Shall and will
According to grammar rules the modal auxiliary shall is used in the first person and will in the second and third persons to talk about future.
I shall start the work tomorrow.
He will start the work tomorrow.
You will start the work tomorrow.
Shall can be used with second and third person pronouns to express a command, threat or promise.
You shall leave this place at once. (Command / order)
If you make a noise, you shall be punished. (Threat)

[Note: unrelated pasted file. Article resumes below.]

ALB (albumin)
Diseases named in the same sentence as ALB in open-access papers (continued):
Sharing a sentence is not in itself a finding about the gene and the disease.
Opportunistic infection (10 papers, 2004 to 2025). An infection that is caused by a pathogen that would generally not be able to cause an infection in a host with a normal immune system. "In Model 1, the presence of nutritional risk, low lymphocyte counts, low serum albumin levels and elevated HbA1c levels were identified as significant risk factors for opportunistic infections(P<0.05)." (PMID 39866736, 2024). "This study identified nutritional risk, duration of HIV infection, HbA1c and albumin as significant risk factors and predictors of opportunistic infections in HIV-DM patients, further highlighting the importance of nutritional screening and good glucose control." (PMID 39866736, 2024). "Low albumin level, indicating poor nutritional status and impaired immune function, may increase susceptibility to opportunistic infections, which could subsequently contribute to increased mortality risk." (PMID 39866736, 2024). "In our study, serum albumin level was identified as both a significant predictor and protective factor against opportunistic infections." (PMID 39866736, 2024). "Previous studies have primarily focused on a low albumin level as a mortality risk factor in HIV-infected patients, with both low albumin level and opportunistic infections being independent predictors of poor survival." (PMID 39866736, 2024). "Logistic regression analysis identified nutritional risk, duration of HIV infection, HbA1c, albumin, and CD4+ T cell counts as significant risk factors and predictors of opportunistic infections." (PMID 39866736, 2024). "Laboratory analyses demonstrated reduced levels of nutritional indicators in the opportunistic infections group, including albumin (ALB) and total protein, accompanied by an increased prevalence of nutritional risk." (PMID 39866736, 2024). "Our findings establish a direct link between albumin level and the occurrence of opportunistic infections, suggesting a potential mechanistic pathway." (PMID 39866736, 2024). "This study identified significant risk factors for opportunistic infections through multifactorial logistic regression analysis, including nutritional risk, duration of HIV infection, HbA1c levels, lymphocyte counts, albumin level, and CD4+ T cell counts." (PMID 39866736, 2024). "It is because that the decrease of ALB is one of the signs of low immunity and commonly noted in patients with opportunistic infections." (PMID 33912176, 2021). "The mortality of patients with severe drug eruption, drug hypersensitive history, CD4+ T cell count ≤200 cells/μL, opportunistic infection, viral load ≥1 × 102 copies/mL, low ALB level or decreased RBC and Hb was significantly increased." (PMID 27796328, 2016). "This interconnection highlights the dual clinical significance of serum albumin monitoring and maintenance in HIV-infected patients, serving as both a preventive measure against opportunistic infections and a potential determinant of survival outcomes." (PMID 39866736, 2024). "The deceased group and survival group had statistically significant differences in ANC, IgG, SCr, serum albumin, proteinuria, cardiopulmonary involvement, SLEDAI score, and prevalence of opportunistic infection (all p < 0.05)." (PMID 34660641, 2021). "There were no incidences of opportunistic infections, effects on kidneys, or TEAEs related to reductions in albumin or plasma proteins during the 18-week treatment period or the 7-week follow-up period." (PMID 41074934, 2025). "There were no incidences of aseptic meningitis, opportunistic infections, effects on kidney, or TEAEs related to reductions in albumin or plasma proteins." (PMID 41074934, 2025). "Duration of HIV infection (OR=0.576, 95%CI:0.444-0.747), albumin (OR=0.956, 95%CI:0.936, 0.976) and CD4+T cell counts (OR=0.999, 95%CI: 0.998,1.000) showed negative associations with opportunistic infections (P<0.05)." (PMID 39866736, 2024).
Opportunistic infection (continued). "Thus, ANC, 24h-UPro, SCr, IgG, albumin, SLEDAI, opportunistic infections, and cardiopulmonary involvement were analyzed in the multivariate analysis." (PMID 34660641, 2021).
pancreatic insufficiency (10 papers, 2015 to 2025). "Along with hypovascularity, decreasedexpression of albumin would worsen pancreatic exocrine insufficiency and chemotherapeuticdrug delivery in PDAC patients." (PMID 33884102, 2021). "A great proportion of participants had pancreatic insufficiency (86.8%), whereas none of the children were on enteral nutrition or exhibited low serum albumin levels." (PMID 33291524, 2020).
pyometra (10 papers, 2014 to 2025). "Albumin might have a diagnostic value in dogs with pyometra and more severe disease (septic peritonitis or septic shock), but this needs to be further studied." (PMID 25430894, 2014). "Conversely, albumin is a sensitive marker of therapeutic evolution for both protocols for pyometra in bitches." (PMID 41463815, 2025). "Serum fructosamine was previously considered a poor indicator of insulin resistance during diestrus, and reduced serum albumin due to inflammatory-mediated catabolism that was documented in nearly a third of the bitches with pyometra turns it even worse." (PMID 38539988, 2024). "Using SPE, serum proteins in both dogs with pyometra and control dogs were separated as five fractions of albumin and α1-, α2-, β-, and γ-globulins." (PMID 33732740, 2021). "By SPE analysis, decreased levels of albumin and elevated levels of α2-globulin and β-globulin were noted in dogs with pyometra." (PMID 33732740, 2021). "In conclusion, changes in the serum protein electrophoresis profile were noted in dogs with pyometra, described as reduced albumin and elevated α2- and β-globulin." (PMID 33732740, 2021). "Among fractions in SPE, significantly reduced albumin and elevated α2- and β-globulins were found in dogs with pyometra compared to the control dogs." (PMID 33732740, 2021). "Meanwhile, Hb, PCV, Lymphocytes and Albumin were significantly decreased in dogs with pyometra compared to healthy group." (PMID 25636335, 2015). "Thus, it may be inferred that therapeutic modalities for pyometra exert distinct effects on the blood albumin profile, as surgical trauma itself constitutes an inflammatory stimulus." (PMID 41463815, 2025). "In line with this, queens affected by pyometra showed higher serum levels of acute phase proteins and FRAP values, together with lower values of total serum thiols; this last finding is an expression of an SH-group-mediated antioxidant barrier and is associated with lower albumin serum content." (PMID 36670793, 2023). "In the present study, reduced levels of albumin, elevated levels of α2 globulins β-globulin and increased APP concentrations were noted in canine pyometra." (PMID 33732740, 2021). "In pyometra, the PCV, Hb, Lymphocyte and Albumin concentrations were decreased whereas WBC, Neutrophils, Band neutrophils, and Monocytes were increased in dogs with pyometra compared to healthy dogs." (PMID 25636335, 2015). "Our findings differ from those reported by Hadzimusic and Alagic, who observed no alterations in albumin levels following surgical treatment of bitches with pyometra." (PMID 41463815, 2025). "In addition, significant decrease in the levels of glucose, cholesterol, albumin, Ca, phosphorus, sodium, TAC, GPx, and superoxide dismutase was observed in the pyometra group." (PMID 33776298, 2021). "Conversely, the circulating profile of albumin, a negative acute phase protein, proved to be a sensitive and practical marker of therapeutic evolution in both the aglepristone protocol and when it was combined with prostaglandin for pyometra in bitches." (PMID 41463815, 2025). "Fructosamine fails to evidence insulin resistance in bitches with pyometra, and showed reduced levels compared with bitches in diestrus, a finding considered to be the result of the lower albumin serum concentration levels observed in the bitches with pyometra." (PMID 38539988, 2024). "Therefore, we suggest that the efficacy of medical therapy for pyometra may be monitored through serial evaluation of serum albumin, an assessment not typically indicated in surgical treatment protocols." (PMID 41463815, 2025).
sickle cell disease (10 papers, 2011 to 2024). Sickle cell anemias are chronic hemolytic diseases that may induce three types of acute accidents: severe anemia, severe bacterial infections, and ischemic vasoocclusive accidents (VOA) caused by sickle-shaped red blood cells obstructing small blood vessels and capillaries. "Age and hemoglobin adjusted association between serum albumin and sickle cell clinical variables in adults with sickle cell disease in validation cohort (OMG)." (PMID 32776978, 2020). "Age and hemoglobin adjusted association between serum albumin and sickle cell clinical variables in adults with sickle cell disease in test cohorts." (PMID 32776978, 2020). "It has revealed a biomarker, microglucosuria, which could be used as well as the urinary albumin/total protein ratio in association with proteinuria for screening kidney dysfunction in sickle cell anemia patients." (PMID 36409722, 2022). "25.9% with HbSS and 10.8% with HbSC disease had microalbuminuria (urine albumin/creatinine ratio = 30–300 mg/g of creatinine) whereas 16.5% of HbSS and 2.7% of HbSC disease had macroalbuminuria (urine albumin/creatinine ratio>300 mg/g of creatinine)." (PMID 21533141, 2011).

Note that in modern English there is a tendency to use will in all persons to indicate future tense or command or threat.
In interrogative sentences shall is widely used with the 1st person to indicate offer or suggestion and with the 3rd person to know the desire of the listener.
Shall I get you a cup of coffee? (Offer)
Which book shall I buy? (Asking for suggestion)
Note the use of shall and will in the following sentences.
The college will remain closed. (=It is certain that the college will remain closed.)
The college shall remain closed. (= It is ordered that the college shall remain closed.)
You shall not harm the child. (= You are ordered not to harm the child.)
You will not harm the child. (= You are not going to harm the child.)